The alleged use case for masking is people might be looking over your shoulder. In reality that's of course very rare; the few times someone is looking over your shoulder you'll almost certainly know (presenting/sharing something on your PC with someone) and you'll probably either not input any passwords, or you'll ask them to look away (or turn off your projector). Outside of certain contexts where over the shoulder reading really IS a risk (like demo/presentation PCs which really shouldn't be accessing private data anyway), the real factor is trust.
People expect password fields to be masked so there's an implicit breach of trust when users see it unmasked.
Related is Why should we ask the password twice during registration? and my answer on the topic of password masking/unmasking. In an old usability test a group of friends and I discovered 20% of our users explicitly mentioned the password being unmasked; and this was just a college project to try out a usability test, not a real product.
However, while masking passwords is a convention (and built-in functionality to browsers and operating systems the world over), masking credit card numbers and SSNs is not generally expected. So you don't get that shock of "OMG my password isn't masked?!" If anything it is a convention to not mask these fields on other sites, so your users might have the doubly unpleasant shock of input being both different and much more difficult.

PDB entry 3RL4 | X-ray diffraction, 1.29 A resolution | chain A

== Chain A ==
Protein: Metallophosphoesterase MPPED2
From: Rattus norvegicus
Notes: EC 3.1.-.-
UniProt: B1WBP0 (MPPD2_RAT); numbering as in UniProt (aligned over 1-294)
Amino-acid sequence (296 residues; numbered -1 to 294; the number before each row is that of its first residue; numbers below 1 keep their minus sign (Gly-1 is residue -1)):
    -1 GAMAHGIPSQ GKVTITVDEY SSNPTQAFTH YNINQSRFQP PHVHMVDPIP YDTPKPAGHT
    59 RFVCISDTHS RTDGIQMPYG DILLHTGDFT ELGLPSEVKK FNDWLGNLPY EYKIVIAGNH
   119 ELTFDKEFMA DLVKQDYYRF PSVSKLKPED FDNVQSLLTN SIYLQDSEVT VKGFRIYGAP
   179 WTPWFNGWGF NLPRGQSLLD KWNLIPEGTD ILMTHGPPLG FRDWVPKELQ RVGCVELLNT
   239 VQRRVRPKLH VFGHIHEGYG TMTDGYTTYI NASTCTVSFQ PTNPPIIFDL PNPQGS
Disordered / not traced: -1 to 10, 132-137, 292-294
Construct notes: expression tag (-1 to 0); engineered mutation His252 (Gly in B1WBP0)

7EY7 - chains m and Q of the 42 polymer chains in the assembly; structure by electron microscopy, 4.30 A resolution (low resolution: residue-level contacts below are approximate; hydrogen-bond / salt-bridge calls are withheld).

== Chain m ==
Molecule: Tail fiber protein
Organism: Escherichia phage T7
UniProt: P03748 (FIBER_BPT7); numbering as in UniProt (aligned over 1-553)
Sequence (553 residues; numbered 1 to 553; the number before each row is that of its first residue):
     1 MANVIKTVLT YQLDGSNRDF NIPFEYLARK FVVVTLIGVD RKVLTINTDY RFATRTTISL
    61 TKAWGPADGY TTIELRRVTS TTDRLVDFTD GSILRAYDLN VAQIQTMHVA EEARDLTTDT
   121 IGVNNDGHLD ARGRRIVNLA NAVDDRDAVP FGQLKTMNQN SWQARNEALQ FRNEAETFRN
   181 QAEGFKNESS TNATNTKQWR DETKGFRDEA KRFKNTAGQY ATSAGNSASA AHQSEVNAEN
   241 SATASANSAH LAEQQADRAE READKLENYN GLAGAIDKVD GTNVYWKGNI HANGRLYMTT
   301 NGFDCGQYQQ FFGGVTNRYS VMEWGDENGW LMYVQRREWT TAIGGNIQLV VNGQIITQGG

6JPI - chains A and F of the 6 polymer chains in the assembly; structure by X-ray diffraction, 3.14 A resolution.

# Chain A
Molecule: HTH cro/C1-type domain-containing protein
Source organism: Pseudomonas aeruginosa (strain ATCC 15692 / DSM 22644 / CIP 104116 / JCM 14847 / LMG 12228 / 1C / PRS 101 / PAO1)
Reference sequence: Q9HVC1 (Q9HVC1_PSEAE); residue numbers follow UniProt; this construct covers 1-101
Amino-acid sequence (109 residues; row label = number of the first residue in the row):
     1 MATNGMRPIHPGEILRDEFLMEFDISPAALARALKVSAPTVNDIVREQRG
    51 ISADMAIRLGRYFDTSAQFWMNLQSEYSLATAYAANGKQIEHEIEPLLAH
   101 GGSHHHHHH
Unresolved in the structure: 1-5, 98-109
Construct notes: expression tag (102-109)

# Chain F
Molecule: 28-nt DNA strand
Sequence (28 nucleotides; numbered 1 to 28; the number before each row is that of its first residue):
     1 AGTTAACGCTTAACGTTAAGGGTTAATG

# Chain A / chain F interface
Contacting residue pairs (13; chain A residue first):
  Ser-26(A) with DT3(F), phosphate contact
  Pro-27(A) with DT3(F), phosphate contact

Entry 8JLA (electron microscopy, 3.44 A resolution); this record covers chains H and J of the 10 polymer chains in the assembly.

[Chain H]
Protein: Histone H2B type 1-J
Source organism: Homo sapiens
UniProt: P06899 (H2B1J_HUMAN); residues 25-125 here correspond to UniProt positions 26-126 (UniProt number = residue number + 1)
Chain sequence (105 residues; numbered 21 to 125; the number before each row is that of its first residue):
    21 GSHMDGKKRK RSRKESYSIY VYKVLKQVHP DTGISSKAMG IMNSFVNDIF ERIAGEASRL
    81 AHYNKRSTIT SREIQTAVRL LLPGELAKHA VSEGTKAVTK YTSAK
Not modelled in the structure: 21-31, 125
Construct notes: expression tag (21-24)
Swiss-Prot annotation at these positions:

Finally, checking the wrong credit card number can get you/people/the card in trouble. If your masked design results in a bunch of failed credit card # checks against the wrong address (because people mistyped it and couldn't see it) people could potentially get fraud alerts. And with Social Security Numbers you probably can't validate them at all, so if the user can't validate them and you save the wrong one you've screwed up pretty massively.
The only proper use-case I can imagine for masking CC/SSN would be in a system with complete validation, so if the proper SSN for that user isn't entered, you get an error, and where the system is in a very public place where the over-the-shoulder problem is real. An example of this is the standard ATM workflow, however ATMs just want your PIN, which is much much easier to put in with masking and, unlike SSN, can always be validated.